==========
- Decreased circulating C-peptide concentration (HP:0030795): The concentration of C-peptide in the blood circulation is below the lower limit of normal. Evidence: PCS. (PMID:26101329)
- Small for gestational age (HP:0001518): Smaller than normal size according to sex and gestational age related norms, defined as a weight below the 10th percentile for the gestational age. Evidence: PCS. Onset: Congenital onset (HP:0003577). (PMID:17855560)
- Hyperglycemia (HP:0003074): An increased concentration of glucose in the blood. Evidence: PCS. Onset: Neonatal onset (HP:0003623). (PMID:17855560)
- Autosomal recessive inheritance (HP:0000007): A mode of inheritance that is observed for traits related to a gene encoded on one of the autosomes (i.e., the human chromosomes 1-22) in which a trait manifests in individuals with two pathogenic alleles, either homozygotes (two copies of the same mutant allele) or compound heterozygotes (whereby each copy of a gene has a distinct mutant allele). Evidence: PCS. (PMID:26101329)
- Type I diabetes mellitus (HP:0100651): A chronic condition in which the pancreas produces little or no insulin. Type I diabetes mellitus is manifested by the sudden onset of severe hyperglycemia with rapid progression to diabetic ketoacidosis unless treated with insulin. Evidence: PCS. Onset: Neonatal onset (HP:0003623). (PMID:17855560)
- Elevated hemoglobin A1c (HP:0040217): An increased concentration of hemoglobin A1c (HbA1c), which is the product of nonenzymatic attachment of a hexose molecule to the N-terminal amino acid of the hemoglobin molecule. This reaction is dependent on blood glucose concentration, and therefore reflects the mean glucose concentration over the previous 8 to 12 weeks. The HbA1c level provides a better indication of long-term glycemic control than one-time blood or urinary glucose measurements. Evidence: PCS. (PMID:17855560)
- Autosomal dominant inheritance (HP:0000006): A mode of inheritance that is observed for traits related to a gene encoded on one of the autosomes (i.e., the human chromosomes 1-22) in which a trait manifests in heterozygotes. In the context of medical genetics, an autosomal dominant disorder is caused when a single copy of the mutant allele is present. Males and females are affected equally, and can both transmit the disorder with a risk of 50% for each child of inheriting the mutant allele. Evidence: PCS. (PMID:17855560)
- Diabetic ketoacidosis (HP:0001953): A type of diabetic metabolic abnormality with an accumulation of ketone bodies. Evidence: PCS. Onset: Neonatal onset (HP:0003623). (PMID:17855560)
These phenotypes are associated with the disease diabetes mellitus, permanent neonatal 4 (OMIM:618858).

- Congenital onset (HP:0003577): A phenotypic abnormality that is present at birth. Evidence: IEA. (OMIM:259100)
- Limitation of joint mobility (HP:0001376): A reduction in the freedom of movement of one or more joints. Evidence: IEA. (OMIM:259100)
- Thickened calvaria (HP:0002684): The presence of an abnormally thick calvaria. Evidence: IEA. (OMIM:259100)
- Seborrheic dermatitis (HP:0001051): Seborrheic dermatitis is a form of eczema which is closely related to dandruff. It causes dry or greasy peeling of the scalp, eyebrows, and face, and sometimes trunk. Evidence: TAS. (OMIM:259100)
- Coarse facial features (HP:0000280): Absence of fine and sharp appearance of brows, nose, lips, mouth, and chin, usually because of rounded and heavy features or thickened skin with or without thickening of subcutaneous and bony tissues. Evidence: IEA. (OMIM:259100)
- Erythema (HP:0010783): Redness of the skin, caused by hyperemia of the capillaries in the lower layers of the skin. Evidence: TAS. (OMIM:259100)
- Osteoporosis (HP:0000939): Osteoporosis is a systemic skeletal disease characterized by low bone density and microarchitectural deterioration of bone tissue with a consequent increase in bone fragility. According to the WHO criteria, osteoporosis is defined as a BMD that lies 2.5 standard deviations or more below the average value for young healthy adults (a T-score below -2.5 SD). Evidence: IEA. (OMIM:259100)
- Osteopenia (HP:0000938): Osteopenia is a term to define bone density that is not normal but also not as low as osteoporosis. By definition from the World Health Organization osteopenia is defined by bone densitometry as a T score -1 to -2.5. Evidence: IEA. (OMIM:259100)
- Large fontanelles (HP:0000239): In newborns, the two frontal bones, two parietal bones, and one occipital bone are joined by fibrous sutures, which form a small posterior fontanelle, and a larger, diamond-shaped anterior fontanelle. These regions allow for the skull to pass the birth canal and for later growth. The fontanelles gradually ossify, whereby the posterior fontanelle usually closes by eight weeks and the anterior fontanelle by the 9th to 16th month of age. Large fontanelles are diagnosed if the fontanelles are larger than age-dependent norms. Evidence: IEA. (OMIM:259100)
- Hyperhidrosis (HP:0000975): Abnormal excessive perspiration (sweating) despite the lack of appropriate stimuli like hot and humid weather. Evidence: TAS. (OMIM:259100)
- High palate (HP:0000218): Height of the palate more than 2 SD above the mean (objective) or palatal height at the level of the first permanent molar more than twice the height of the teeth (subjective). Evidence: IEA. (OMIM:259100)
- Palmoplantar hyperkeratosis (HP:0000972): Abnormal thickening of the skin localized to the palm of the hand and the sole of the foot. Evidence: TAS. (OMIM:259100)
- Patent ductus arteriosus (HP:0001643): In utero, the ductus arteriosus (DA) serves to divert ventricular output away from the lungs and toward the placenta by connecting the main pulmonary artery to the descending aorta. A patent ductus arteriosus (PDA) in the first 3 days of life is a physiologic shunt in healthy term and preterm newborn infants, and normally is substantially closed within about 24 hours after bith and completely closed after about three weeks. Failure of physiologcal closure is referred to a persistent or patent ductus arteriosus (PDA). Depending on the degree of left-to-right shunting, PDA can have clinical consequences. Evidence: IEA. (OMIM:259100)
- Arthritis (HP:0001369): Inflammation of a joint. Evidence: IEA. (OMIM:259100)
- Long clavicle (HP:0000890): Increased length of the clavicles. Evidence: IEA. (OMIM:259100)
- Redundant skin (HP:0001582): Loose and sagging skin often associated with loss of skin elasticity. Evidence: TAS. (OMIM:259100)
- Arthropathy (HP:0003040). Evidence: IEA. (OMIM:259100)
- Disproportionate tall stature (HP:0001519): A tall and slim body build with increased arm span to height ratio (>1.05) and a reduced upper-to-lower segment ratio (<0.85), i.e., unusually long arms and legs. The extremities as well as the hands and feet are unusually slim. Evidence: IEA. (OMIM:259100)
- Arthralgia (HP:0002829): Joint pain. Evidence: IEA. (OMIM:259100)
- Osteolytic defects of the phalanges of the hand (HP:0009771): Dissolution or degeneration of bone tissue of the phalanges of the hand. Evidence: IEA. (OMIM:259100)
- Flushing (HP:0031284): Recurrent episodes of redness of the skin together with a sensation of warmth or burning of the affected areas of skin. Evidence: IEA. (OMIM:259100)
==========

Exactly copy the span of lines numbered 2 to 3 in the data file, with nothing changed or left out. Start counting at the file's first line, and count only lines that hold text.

- Small for gestational age (HP:0001518): Smaller than normal size according to sex and gestational age related norms, defined as a weight below the 10th percentile for the gestational age. Evidence: PCS. Onset: Congenital onset (HP:0003577). (PMID:17855560)
- Hyperglycemia (HP:0003074): An increased concentration of glucose in the blood. Evidence: PCS. Onset: Neonatal onset (HP:0003623). (PMID:17855560)